N2 - Purpose:Against the backdrop of the contribution of design to the occurrence of occupational injuries and illnesses in construction, design for occupational safety and health (DfOSH) is increasingly becoming prominent in the construction sector. To ensure that design interventions are safe for construction workers to build and maintain, design firms need to have the appropriate organisational capability in respect of DfOSH. However, empirical insight regarding the attributes that constitute DfOSH organisational capability is lacking. The purpose of this paper, which trailblases the subject of DfOSH organisational capability in construction, is to address two key questions: what organisational attributes determine DfOSH capability? What is the relative priority of the capability attributes?Design/methodology/approach:The study employed three iterations of expert focus group discussion and a subsequent three-round Delphi technique accompanied by the application of voting analytic hierarchy process.Findings:The study revealed 18 capability attributes nested within six categories, namely: competence (the competence of organisation’s design staff); strategy (the consideration of DfOSH in organisation’s vision as well as the top management commitment); corporate experience (organisation’s experience in implementing DfOSH on projects); systems (systems, processes and procedures required for implementing DfOSH); infrastructure (physical, and information and communication technology resources); and collaboration (inter- and intra-organisational collaboration to implement DfOSH on projects). Whilst these categories and their nested attributes carry varying weights of importance, collectively, the competence-related attributes are the most important, followed by strategy.Originality/value:The findings should enable design firms and other key industry stakeholders (such as the clients who appoint them) to understand designers’ DfOSH capability better. Additionally, design firms should be able to prioritise efforts/investment to enhance their DfOSH capability.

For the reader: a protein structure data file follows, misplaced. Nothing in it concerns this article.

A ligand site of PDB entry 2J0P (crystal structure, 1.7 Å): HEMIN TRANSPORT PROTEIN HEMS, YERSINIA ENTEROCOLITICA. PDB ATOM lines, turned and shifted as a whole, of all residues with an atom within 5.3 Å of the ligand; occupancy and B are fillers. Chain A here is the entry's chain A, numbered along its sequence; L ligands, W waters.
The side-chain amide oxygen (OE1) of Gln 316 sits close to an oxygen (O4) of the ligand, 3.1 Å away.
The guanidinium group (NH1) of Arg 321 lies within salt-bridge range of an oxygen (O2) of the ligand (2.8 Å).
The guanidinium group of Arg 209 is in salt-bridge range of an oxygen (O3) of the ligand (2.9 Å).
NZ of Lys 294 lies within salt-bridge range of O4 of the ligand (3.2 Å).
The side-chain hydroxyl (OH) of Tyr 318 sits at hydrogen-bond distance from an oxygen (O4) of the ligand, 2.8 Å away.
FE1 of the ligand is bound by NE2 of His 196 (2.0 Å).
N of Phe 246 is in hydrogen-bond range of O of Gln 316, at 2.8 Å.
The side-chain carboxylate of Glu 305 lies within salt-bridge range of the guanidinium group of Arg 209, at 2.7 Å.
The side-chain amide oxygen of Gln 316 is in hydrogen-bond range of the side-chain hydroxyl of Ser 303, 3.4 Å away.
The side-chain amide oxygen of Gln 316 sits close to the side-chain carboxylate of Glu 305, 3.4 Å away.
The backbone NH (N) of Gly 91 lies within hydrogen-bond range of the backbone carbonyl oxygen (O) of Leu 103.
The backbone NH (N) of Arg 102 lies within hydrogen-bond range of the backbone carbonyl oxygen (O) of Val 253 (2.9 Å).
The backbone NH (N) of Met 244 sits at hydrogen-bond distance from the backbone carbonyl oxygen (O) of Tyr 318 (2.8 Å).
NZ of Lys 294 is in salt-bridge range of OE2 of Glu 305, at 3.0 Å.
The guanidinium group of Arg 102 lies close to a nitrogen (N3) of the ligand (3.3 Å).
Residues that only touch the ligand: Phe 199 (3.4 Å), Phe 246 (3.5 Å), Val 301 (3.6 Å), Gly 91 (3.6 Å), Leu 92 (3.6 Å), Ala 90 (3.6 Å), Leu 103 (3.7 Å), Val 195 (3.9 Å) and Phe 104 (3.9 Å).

AB - Purpose:Against the backdrop of the contribution of design to the occurrence of occupational injuries and illnesses in construction, design for occupational safety and health (DfOSH) is increasingly becoming prominent in the construction sector. To ensure that design interventions are safe for construction workers to build and maintain, design firms need to have the appropriate organisational capability in respect of DfOSH. However, empirical insight regarding the attributes that constitute DfOSH organisational capability is lacking. The purpose of this paper, which trailblases the subject of DfOSH organisational capability in construction, is to address two key questions: what organisational attributes determine DfOSH capability? What is the relative priority of the capability attributes?Design/methodology/approach:The study employed three iterations of expert focus group discussion and a subsequent three-round Delphi technique accompanied by the application of voting analytic hierarchy process.Findings:The study revealed 18 capability attributes nested within six categories, namely: competence (the competence of organisation’s design staff); strategy (the consideration of DfOSH in organisation’s vision as well as the top management commitment); corporate experience (organisation’s experience in implementing DfOSH on projects); systems (systems, processes and procedures required for implementing DfOSH); infrastructure (physical, and information and communication technology resources); and collaboration (inter- and intra-organisational collaboration to implement DfOSH on projects). Whilst these categories and their nested attributes carry varying weights of importance, collectively, the competence-related attributes are the most important, followed by strategy.Originality/value:The findings should enable design firms and other key industry stakeholders (such as the clients who appoint them) to understand designers’ DfOSH capability better. Additionally, design firms should be able to prioritise efforts/investment to enhance their DfOSH capability.

U2 - 10.1108/ECAM-09-2018-0389

DO - 10.1108/ECAM-09-2018-0389

M3 - Article

JO - Engineering, Construction and Architectural Management

JF - Engineering, Construction and Architectural Management

SN - 0969-9988

ER -